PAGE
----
SNCF's first Coradia Liner V160 electro-diesel trains have entered commercial service on the Paris-Troyes-Belfort Intercity line.

Developed from Alstom's Coradia Polyvalent platform, the new main line trains support the policy of renewing Corail trains on Intercity lines. In October 2013, SNCF placed a €350m order for 34 Coradia Liners with Alstom. 

The new trains will mainly be used on Paris-Troyes-Belfort, Quimper-Nantes-Bordeaux-Toulouse, Paris-Amiens-Boulogne, Nantes-Lyon and Bordeaux-Lyon lines.

Alstom France president Jean-Baptiste Eyméoud said: “Intercity passengers will benefit from new trains that are accessible, comfortable and very reliable.

“Coradia Liner has been developed from the Coradia Polyvalent platform, which benefits from the return on experience of the 178 trains already delivered thanks to the excellent cooperation between the SNCF and Alstom teams.”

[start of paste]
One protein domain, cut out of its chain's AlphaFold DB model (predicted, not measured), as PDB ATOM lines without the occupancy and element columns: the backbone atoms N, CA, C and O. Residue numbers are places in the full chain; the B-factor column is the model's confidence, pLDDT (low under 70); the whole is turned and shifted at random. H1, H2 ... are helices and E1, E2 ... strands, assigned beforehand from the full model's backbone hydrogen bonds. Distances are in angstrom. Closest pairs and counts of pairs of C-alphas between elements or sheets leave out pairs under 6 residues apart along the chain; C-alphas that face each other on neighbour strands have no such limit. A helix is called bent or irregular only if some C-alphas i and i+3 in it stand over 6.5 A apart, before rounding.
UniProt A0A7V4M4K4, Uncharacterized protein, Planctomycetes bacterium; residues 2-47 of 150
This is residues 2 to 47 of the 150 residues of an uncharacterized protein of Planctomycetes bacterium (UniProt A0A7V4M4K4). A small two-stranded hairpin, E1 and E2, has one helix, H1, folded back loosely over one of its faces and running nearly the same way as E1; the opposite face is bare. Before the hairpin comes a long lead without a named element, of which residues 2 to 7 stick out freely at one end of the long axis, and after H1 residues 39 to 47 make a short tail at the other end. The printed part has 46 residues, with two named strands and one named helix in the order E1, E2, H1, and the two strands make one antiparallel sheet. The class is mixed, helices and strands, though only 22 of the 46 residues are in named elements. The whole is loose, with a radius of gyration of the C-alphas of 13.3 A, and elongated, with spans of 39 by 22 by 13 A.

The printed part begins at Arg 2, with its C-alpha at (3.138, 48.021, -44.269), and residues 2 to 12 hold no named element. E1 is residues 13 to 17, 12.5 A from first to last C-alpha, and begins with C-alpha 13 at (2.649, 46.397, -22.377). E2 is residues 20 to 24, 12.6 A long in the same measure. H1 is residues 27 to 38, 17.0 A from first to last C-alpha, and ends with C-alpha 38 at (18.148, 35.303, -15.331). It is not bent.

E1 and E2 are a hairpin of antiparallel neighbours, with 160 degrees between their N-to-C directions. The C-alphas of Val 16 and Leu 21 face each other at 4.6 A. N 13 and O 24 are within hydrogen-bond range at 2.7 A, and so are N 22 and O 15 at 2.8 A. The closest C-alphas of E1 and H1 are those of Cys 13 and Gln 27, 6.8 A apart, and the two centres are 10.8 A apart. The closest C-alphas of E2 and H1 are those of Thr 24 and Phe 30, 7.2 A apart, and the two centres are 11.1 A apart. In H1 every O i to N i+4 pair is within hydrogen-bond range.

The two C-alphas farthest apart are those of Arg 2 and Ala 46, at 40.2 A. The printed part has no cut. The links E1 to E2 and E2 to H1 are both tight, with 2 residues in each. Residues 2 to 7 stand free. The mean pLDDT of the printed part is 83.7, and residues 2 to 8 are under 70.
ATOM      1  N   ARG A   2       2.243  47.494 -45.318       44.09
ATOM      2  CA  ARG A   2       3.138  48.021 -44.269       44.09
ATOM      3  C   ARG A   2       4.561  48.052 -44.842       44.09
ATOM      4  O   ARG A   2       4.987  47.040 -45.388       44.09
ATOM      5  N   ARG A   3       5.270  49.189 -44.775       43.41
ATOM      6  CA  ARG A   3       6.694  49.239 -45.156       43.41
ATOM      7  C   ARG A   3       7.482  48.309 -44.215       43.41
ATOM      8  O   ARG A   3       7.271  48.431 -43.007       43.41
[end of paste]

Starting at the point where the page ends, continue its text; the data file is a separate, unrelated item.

Coradia Liner V160 comes in lengths of 72m and 110m, with electric or bimodal diesel/electric engine options, and the capacity to accommodate up to 269 passengers, while running at speeds of 160km/h.

New reclining seats of Coradia Liner are equipped with fully upholstered armrests and fitted with electric sockets and a coat hanger.

"Intercity passengers will benefit from new trains that are accessible, comfortable and very reliable."

With the design of the new main line train, the operator will be able to offer several on-board services to passengers.

Coradia Liner complies with existing European standards and can be used on all tracks of the conventional network.

Design and manufacture of Coradia trains are expected to create more than 4,000 jobs in France with Alstom and its suppliers.

Six of the 12 Alstom sites in France are involved in production of the units. Design and assembly will take place at Reichshoffen, Ornans will supply motors, Le Creusot will provide bogies, Tarbes will deliver traction equipment, with Villeurbanne supplying the on-board electronics, and Saint-Ouen responsible for design.

Image: Coradia Liner V160 electro-diesel train. Photo: Copyright_Alstom et AJean Schweitzer.